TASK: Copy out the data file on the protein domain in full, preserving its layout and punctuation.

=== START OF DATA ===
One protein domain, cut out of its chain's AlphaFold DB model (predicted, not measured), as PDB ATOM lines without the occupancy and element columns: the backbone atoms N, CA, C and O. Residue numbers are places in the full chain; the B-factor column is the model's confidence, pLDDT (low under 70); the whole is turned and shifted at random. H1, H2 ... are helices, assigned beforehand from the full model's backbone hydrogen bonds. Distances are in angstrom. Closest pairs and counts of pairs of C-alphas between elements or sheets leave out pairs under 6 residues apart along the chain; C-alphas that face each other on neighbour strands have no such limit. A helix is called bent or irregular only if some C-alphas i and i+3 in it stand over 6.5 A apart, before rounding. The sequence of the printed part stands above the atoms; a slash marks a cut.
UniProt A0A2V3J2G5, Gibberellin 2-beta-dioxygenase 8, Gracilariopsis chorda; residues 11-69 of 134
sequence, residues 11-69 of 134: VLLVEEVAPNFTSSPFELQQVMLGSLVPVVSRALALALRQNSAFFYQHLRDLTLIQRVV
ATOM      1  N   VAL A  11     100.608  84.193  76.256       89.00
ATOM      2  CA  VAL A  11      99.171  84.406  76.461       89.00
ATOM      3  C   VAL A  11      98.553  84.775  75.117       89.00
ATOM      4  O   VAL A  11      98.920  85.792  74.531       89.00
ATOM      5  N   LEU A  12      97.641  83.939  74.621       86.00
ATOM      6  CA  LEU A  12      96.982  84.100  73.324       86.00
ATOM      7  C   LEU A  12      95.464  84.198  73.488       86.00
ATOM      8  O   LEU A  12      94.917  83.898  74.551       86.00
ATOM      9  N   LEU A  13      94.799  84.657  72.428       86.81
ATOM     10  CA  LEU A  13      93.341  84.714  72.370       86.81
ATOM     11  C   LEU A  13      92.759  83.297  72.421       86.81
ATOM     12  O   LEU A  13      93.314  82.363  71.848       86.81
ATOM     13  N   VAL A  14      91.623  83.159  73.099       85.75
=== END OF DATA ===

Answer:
One protein domain, cut out of its chain's AlphaFold DB model (predicted, not measured), as PDB ATOM lines without the occupancy and element columns: the backbone atoms N, CA, C and O. Residue numbers are places in the full chain; the B-factor column is the model's confidence, pLDDT (low under 70); the whole is turned and shifted at random. H1, H2 ... are helices, assigned beforehand from the full model's backbone hydrogen bonds. Distances are in angstrom. Closest pairs and counts of pairs of C-alphas between elements or sheets leave out pairs under 6 residues apart along the chain; C-alphas that face each other on neighbour strands have no such limit. A helix is called bent or irregular only if some C-alphas i and i+3 in it stand over 6.5 A apart, before rounding. The sequence of the printed part stands above the atoms; a slash marks a cut.
UniProt A0A2V3J2G5, Gibberellin 2-beta-dioxygenase 8, Gracilariopsis chorda; residues 11-69 of 134
sequence, residues 11-69 of 134: VLLVEEVAPNFTSSPFELQQVMLGSLVPVVSRALALALRQNSAFFYQHLRDLTLIQRVV
ATOM      1  N   VAL A  11     100.608  84.193  76.256       89.00
ATOM      2  CA  VAL A  11      99.171  84.406  76.461       89.00
ATOM      3  C   VAL A  11      98.553  84.775  75.117       89.00
ATOM      4  O   VAL A  11      98.920  85.792  74.531       89.00
ATOM      5  N   LEU A  12      97.641  83.939  74.621       86.00
ATOM      6  CA  LEU A  12      96.982  84.100  73.324       86.00
ATOM      7  C   LEU A  12      95.464  84.198  73.488       86.00
ATOM      8  O   LEU A  12      94.917  83.898  74.551       86.00
ATOM      9  N   LEU A  13      94.799  84.657  72.428       86.81
ATOM     10  CA  LEU A  13      93.341  84.714  72.370       86.81
ATOM     11  C   LEU A  13      92.759  83.297  72.421       86.81
ATOM     12  O   LEU A  13      93.314  82.363  71.848       86.81
ATOM     13  N   VAL A  14      91.623  83.159  73.099       85.75